Singapore: India and China will order 100 new naval ships and submarines each by 2032 due to changing global security environment and increasing reliance on the sea for trade in the strategic region, according to a US-based naval consultancy. The new orders would include nuclear and conventional submarines and new aircraft carriers, a balanced mix of destroyers, frigates, smaller units, amphibious and logistics vessels, Coast Guard and maritime patrol forces, said Bob Nugent, the vice-president of AMI International.
The two countries combined would account for 30 by volume and 45 per cent by value of the 1048 naval vessels, worth about $200 billion, to be ordered by the Asia Pacific countries in next 20 years, he said. "We see the Asia Pacific market as about $200 billion worth of new ships and submarines," he said. The region has become second to the US.
"The Asia Pacific submarine investment is significant, with 100 to be ordered over 20 years, making it the single region buying more submarines than anywhere else in the world," Nugent told a press conference of the International Maritime Defence Exhibition & Conference to be held here on May 14-16.
Comparatively, the US was projected to order 453 naval vessels, or about 14 per cent of the global orders, between 2012 and 2032. South Korea, Japan and Australia were expected to acquire 220 new vessels worth USD 62 billion during the next 20 years.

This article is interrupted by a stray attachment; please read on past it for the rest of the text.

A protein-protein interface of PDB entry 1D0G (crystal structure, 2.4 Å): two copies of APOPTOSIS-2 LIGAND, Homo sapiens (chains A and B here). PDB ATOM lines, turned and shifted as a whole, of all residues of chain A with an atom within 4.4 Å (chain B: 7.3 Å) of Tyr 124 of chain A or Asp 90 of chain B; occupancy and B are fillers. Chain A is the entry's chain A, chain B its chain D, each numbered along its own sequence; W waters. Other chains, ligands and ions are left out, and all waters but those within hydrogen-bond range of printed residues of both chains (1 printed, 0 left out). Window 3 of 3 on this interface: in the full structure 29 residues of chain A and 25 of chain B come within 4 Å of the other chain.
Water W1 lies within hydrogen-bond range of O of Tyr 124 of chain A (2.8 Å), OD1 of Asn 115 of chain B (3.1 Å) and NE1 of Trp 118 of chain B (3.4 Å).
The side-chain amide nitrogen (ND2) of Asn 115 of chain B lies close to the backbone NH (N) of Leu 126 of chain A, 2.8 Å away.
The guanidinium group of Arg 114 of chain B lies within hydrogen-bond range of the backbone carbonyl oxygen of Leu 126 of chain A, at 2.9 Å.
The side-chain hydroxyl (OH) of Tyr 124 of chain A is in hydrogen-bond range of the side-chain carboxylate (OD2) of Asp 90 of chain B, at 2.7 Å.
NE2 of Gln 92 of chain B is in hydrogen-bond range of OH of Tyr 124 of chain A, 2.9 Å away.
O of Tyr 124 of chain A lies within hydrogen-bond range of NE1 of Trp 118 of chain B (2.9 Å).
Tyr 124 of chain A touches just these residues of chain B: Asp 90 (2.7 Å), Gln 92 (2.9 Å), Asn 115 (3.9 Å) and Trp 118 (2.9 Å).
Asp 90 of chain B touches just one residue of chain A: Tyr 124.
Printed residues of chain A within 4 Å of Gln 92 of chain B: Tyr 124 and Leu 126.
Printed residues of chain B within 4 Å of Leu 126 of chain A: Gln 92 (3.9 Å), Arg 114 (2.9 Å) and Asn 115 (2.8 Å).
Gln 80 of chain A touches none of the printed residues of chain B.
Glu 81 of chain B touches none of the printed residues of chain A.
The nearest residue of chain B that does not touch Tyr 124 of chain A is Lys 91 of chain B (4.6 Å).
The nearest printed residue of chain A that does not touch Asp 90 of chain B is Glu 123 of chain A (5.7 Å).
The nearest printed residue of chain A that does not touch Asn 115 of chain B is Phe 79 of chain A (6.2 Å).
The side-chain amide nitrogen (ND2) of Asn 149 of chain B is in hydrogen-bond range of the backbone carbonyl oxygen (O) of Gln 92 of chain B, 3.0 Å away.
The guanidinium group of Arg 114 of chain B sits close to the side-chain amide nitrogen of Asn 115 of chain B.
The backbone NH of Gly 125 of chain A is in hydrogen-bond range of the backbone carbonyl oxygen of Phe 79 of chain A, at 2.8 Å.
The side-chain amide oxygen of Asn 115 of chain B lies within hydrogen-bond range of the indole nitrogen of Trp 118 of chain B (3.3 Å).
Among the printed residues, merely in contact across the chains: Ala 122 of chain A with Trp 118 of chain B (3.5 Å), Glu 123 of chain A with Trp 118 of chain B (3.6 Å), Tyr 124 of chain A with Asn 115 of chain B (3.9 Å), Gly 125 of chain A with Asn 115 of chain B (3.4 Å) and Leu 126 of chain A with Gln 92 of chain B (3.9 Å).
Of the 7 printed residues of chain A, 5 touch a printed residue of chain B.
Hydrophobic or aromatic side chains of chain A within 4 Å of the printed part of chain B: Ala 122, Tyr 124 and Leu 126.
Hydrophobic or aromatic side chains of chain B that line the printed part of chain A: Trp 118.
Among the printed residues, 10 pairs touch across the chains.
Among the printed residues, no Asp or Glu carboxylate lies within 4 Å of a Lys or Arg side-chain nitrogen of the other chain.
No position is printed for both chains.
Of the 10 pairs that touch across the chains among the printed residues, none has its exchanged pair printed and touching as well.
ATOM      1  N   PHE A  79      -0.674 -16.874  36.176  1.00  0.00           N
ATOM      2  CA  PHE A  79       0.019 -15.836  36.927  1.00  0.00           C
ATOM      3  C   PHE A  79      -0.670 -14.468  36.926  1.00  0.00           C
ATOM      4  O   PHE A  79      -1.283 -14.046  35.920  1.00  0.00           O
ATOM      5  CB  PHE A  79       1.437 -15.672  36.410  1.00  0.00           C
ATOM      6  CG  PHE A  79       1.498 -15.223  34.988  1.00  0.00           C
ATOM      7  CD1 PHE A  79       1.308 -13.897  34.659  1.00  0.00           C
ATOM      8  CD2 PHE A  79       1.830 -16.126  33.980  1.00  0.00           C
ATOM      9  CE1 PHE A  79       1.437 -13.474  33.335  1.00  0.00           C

Singapore, Malaysia, Indonesia and Vietnam were also active in the market with the new ship and submarine acquisition programmes. Nugent said Asia Pacific's increasing trade, increasing reliance on the sea for trade and positive economic growths provide the fund for naval investments.
He noted the changing global security environment, saying there was a broader demand for all aspects of naval capabilities after the Cold War ended. There was also increased demand for maritime security in the growing economic zones and need to upgrade technologies in naval facilities.
"India's Scorpene procurement and follow-on P-75 submarine programme remain the centrepieces of the region's largest confirmed spender on new submarine capability. The launch of the indigenous Arihant nuclear submarine also marks a long-awaited next step in India's development as a global navy," said Nugent.
Meanwhile, China was forecast to add 16 conventional and nuclear powered hulls to the fleet over the next 5 years, the most number of new hulls of any Asia Pacific navies for that period. "China's submarine procurements are also influencing other navies in the region to fill submarine and anti-submarine capability gaps, notably in Vietnam, where the first of six new conventional submarines from Russia are expected to become operational within the next 12 months."
Meanwhile, 15 warships from across the globe have arrived in Singapore to participate in the exhibition and conference this week. The ships include India's INS Satpura, a Shivalik class Frigate and INS Kirch, a Kora class Corvette.
Some 30 chiefs of navy and coast guard, and heads of maritime agencies would be attending the conference while 194 naval and defence hardware and software companies would be participating in the three-day exhibition.